Saturday, February 23, 2013

Boston Red Sox, Boston Celtics, Boston Bruins: the BostonSportPage Bulletin 02/23/2013

February vacation is over and after this weekend it's back to nose to the grindstone.  Time to take a spin around the Boston sport scene.

The Boston Celtics made one small move at the trade deadline this week as they traded for some offensive scoring punch to come off the bench getting Washington Wizards guard Jordan Crawford in exchange for center Jason Collins and the already injured guard Leandro Barbosa, which left the Celtics, who already lacked quality front line big guys, even shorter in the depth department.  As a stop-gap, the Celtics signed forward D.J. White to a 10-day contract. Jordan Crawford is a gunner who can come off the bench and put up a lot of points in a hurry. Crawford will come off the bench and give the second unit a much needed scorer and offensive weapon.  Hopefully, his presence will keep the bench from giving up so many leads like they consistently have done these past few seasons.  Drop-off from starters to bench players is expected, but a bench needs to keep a lead when they're out of the floor, at minimum.  Crawford won't open eyes on defense, but he should be popular with the Green Teamers when he keeps popping off shots like he was Antoine Walker. 

D.J. White is not much to get excited about, as the former Charlotte Bobcat who played in the CBA this past year. No, not the Continental Basketball Association which ran out the Bay State Bombadiers playing in the Brockton High gym when I was a kid (yes, the CBA was the league former Pistons guard Isiah Thomas killed), but the Chinese Basketball Association. At this point, the Celtics would bring back 63 year-old hall-of-fame center Artis Gilmore to play center if they thought he'd play for the minimum for the rest of the year.  They need big bodies.  Rookie Fab Melo needs about two more years of development before he can help, and right now there is no one behind Kevin Garnett and Chris "My offensive game is to dunk the ball, nothing else" Wilcox.

Much has been made of Boston Bruins rookie sensation defenseman Dougie Hamilton and his excellent play as the desperately needed puck-moving defenseman that general manager  Peter Chiarelli has been actively searching for the past few years, and rightfully so.  On Thursday night he added two more assists as the Bruins beat the Tampa Bay Lighting 4-2. However, the continued solid play in net by Tuukka Rask has been a huge story line as the post-lockout Bruins have not skipped a beat without holdout/since traded/still in a bunker-in-the-woods former netminder Tim Thomas. Rask has had hiccups (he is really stepping in for the first time as the number one goalie, after all) but has been consistent, which with the defense in front of him is often all that is required. Add in the salary cap space the Bruins now have for the departed Thomas, and the switch to Rask looks like a win-win so far this season.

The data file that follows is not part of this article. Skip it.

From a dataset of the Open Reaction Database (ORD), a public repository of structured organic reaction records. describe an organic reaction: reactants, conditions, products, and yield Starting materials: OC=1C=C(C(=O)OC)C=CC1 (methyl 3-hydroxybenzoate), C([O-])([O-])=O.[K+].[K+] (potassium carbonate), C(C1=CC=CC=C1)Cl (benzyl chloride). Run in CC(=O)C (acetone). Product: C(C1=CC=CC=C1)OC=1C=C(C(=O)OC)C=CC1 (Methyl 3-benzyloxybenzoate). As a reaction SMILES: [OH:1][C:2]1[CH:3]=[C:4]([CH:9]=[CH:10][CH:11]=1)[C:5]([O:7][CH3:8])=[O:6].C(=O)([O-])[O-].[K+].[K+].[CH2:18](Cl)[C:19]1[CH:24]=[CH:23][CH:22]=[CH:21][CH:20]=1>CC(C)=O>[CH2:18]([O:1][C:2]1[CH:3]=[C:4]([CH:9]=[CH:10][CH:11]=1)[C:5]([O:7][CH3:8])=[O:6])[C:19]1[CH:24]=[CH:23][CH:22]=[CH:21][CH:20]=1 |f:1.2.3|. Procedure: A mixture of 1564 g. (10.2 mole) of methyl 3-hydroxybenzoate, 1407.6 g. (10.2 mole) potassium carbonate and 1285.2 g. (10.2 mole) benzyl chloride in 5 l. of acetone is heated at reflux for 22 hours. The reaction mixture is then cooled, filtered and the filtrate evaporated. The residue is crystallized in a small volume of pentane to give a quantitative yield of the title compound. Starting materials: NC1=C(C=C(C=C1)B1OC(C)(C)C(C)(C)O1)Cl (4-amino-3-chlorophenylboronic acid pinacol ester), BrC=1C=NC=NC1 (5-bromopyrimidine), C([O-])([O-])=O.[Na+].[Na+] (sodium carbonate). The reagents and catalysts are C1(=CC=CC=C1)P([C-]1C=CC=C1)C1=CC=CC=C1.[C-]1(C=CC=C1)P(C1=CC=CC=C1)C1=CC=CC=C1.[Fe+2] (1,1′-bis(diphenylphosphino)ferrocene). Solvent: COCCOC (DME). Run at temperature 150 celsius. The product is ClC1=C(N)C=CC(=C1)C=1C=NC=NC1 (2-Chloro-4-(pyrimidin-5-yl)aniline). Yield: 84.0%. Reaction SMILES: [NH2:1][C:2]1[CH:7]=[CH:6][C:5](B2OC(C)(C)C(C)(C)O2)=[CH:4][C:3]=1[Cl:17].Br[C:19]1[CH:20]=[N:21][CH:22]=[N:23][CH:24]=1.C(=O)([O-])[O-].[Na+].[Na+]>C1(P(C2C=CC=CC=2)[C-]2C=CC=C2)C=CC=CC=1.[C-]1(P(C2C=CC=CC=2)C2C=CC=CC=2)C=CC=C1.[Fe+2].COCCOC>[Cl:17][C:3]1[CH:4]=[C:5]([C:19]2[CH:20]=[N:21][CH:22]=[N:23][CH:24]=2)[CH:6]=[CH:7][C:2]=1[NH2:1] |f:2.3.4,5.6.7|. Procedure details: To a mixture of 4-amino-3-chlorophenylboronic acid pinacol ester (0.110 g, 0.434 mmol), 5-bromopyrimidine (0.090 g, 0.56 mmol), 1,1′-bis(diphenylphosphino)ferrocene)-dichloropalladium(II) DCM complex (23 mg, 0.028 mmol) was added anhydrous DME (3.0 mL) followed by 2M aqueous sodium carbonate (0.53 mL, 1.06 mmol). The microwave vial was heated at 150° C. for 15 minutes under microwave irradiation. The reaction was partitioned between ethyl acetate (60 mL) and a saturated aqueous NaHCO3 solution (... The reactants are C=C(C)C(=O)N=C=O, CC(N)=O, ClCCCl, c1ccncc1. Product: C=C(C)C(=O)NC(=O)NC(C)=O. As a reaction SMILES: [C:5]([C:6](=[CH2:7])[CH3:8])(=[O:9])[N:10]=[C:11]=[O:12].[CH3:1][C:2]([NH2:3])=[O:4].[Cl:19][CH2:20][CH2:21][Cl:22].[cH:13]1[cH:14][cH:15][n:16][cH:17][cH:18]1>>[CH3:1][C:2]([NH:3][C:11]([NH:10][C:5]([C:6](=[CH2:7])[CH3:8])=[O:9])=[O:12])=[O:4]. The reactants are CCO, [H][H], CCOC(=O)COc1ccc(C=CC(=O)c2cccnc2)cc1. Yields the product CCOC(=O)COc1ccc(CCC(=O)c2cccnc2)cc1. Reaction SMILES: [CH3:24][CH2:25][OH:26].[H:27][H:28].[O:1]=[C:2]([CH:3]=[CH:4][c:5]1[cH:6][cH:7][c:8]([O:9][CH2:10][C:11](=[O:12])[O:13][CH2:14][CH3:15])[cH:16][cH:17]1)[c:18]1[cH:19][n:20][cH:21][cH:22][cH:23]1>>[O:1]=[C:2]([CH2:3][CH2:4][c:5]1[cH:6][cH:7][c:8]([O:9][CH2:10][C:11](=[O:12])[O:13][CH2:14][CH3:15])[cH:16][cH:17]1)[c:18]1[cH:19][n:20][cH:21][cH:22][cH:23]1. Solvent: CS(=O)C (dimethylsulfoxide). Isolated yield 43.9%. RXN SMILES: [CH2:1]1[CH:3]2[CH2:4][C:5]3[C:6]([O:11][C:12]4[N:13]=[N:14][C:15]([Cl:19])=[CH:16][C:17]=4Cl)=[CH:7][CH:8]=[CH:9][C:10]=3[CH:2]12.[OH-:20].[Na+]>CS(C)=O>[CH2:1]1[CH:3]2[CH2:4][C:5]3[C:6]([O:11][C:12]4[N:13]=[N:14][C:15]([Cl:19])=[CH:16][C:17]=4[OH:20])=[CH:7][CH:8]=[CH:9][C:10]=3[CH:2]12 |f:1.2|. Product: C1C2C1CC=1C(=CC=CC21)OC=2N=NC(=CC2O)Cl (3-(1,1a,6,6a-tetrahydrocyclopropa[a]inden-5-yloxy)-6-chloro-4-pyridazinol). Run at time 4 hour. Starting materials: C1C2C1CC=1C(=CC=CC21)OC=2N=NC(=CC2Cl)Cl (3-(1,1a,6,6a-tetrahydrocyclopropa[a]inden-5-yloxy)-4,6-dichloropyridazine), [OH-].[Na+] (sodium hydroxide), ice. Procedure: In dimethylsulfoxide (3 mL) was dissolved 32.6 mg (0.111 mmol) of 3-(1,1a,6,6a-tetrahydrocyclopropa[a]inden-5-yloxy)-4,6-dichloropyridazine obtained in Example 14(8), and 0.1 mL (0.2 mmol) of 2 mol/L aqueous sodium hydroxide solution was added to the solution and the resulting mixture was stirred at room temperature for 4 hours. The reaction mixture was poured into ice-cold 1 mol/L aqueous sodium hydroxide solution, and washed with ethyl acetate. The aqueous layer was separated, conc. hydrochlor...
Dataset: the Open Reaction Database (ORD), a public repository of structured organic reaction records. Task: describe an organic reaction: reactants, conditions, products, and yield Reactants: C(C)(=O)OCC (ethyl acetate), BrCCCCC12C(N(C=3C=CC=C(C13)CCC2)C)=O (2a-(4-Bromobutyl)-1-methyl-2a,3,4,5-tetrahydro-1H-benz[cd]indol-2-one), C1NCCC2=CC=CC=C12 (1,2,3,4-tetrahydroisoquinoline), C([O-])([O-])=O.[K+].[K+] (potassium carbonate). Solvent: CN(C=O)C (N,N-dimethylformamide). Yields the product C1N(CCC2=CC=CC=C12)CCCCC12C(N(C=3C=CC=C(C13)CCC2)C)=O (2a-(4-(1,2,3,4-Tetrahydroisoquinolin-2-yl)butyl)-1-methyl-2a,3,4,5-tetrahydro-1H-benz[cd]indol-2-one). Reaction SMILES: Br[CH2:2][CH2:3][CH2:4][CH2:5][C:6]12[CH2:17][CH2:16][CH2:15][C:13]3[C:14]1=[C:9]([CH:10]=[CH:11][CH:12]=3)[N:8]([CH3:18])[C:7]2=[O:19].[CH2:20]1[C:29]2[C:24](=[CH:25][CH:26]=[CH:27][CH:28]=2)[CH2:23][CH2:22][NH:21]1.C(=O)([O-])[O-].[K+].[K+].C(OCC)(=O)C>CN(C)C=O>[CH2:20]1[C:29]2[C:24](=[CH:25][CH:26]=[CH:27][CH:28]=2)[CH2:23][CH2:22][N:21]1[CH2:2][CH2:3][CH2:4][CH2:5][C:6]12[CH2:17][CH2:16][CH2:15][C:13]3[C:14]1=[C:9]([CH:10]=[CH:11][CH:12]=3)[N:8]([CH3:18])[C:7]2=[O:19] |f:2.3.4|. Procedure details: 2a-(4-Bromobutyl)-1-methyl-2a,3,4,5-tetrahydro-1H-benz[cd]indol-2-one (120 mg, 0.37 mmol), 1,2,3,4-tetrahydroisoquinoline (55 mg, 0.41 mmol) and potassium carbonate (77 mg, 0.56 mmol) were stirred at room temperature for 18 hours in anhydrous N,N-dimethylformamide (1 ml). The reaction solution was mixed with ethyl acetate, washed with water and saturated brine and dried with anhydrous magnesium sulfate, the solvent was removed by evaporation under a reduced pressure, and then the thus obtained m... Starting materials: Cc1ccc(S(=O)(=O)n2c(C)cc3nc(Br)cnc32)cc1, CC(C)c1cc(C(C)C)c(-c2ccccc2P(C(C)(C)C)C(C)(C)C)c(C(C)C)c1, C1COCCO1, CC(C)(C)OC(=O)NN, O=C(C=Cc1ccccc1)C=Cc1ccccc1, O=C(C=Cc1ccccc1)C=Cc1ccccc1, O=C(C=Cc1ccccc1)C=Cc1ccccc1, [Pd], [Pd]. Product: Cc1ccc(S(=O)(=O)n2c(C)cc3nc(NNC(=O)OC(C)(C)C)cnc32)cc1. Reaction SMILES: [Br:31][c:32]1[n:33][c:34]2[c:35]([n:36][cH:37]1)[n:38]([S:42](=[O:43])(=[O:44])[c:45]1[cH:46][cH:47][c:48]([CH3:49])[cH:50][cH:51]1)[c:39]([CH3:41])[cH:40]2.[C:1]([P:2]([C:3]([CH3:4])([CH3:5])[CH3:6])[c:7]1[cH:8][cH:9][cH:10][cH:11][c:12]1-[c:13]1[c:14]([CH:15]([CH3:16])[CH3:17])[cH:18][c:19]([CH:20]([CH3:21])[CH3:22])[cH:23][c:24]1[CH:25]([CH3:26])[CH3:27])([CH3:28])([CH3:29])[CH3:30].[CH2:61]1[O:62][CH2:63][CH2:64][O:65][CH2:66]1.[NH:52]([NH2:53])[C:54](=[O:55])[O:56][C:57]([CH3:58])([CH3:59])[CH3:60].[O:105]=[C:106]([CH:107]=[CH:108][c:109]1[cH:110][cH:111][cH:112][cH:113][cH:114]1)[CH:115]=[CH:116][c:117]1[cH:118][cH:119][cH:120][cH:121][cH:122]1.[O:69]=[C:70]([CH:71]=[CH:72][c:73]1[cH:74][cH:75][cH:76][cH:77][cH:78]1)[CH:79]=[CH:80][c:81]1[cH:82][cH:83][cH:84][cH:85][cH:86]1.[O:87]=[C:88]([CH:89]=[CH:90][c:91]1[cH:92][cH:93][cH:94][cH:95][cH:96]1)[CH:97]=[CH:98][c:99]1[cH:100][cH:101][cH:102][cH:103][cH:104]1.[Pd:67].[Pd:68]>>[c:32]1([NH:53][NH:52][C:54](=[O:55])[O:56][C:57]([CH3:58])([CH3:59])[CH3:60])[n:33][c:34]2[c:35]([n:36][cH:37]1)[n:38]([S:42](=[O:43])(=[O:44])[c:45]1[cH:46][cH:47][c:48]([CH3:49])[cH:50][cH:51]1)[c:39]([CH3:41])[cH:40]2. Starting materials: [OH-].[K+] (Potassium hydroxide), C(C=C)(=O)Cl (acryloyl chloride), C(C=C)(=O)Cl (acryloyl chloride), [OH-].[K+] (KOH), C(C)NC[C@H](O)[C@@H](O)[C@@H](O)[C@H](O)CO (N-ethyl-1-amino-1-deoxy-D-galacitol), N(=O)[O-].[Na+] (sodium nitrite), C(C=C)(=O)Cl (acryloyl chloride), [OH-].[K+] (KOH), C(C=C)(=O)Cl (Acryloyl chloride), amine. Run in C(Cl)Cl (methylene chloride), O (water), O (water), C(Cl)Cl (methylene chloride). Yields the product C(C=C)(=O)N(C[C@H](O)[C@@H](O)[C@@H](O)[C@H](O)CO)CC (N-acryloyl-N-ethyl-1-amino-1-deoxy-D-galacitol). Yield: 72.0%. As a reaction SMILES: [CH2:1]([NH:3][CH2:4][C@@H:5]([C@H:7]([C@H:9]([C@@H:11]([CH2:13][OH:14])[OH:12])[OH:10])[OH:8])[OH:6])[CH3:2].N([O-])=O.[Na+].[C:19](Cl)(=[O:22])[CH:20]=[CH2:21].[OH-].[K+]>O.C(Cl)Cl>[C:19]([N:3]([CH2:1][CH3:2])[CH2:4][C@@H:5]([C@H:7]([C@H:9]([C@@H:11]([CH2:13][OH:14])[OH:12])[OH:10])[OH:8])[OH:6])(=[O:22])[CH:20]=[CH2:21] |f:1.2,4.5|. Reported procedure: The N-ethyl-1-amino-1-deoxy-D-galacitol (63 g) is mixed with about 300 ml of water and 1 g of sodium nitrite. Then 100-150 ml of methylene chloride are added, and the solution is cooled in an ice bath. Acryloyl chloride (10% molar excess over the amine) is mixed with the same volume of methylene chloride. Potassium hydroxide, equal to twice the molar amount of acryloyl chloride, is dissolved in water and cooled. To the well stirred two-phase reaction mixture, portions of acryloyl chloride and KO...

The other bright light has been the return of first line forward Nathan Horton.  Horton, who missed the second half of last season and the playoffs due to injury, has been the grit, toughness in front of the net, and goal-scoring that the team so desperately missed against the Washington Capitals last year when the Bruins were bounced from the playoffs.  With his ability to get to the net and work and will his way to a much needed goal, the Bruins have that last missing piece that eluded them previously. Remember back to the Bruins Stanley Cup run and it was Horton who seemed to always be scoring a huge goal in the playoffs. By adding him, the Bruins have that solid, first line goalscorer they desperately need to make a run in the playoffs.

The Red Sox have kicked off their grapefruit league slate of pre-season games and begin grinding towards April and the regular season.  Although the poor sportswriters suffering in Florida in February (deprived of this beautiful New England weather) have struggled to find real news, fortunately for the Sox, it has been Camp Tranquility so far.  New manager John Farrell has a line-up pretty much set, provided Mike Napoli and David Ortiz get healthy over the next month, and this early there are no take-aways about the pitching staff other than a few minor injuries (Clay Buchholz and Craig Breslow) which will be forgotten in April. At this point, it's a matter of getting everyone working towards opening day, and John Farrell getting Jon Lester, Clay Buchholz, and John Lackey back to contributing 200 innings and 12 to 16 wins each.  Without that, there is little chance of competing.  That is the big test this spring.

Sunday, February 10, 2013

Links Edition:

My new post at is up here: New England Patriots: Looking Ahead To 2013 – Part Two-Rushing Offense. Also, part one's look ahead at the passing offense is here

I'll be adding in features on the defense, specifically the run/base defense and nickel/pass defense.  In addition, I plan to take a look ahead at the offensive line.